By Craig Waldron
When our citizens are socially engaged, that creates benefits— something we call “social capital”—that flow to our cities. Social capital leads to trust, reciprocity, information sharing, and cooperating networks in our cities.
Unfortunately, social capital is vanishing in our society as a whole. It’s a problem that city leaders should understand and work to solve.
So, what is the problem? Dr. Robert Putnam has explained it well in his book Bowling Alone, in which he draws on research to show that Americans sign fewer petitions, belong to fewer organizations that meet, get to know their neighbors less, and meet less often with friends and family.
People are even bowling alone. Americans are bowling more than ever, but they are not coming together in leagues as they once did. And when people don’t come together, they don’t create social capital.
Why are we losing social capital?
According to Putnam, we don’t yet know what the impact of social media is on social capital. But what we do know is that we are losing social capital because of an increase in people who:
Why is social capital so important? Research at Harvard University tells us that communities with high social capital experience:
In Putnum’s new book, Our Kids, he discusses the huge social opportunity gap that exists in his hometown. As this problem grows, there is now less social capital to address it. We have gone to an “I” and “me” perspective rather than “us,” where we are all in this boat together.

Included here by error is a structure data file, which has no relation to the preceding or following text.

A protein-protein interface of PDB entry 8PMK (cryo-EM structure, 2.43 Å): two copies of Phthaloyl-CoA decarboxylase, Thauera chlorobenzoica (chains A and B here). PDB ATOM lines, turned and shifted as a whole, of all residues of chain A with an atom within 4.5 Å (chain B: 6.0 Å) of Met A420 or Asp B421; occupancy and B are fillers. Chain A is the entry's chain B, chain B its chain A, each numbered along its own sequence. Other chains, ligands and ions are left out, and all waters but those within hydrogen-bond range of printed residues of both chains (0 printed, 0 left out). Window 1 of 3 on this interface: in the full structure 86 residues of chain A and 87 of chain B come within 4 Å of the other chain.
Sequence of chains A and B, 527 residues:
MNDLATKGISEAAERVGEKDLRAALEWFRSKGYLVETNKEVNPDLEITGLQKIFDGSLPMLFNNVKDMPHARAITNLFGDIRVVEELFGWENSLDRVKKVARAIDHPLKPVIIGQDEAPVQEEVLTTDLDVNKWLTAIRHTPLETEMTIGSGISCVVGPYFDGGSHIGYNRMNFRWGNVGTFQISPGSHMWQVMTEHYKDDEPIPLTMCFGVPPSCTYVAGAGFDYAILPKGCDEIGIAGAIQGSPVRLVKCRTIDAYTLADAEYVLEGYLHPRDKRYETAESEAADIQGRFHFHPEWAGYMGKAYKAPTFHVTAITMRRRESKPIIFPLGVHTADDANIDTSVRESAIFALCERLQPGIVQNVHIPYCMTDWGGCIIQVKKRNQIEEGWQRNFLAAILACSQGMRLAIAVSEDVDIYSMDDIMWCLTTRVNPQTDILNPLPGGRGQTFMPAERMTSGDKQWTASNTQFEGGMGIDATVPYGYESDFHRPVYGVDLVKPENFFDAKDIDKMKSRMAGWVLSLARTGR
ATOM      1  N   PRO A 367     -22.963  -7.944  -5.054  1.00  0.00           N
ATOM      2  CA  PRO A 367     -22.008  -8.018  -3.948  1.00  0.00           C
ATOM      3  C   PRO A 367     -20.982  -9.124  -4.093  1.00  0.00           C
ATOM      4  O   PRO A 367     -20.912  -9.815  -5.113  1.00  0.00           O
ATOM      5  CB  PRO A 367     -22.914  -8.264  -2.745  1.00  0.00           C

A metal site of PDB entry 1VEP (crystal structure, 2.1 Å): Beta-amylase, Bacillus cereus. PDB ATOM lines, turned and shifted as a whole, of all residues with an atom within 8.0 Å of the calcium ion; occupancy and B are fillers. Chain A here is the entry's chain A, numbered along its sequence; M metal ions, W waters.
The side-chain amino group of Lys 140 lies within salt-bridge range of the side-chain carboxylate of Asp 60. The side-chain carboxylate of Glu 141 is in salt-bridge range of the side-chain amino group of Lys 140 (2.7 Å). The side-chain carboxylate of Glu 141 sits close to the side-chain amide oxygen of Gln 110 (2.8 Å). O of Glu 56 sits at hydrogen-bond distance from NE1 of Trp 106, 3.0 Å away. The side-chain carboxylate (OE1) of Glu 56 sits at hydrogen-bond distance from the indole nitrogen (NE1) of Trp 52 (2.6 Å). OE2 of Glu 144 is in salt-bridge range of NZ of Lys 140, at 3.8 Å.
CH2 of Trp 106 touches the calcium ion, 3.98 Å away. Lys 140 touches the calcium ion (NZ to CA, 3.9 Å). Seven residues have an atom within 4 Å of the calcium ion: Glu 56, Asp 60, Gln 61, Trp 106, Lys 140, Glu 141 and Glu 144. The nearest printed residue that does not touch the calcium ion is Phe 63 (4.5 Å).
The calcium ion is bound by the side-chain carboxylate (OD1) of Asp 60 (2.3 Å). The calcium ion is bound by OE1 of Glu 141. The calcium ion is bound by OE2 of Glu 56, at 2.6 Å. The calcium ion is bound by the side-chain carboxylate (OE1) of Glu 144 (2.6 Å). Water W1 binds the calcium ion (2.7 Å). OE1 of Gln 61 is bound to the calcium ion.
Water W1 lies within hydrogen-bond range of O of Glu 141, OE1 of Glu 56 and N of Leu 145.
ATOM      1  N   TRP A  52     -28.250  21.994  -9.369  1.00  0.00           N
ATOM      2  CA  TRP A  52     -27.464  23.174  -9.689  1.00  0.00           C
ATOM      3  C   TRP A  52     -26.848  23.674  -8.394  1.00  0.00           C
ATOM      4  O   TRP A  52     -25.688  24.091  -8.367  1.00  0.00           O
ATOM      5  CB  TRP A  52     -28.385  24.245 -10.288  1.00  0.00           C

The good news is that it is possible to create social capital in your city if you make it a priority. I have experienced this firsthand. While serving as the city administrator in Oakdale, I had the good fortune to work with the Oakdale Chamber of Commerce, a group that brought a tremendous amount of social capital to the city.
The chamber invited me to become a board member because it wanted to establish a hand-in-glove working relationship with the city. As part of this effort, the group included a city report at its full membership meetings.
The chamber also became a champion and supporter of a number of critical city projects, including:
The Chamber constantly worked to integrate City Hall with the business community for the benefit of the whole city.
Encouraging social capital
What can you do to encourage the development of social capital in your city? Here are some ideas:
Craig Waldron is co-director of the Center for Public Administration and Leadership at the Hamline University School of Business (www.hamline.edu/business). The Hamline School of Business is a member of the LMC Business Leadership Council (www.lmc.org/sponsors).
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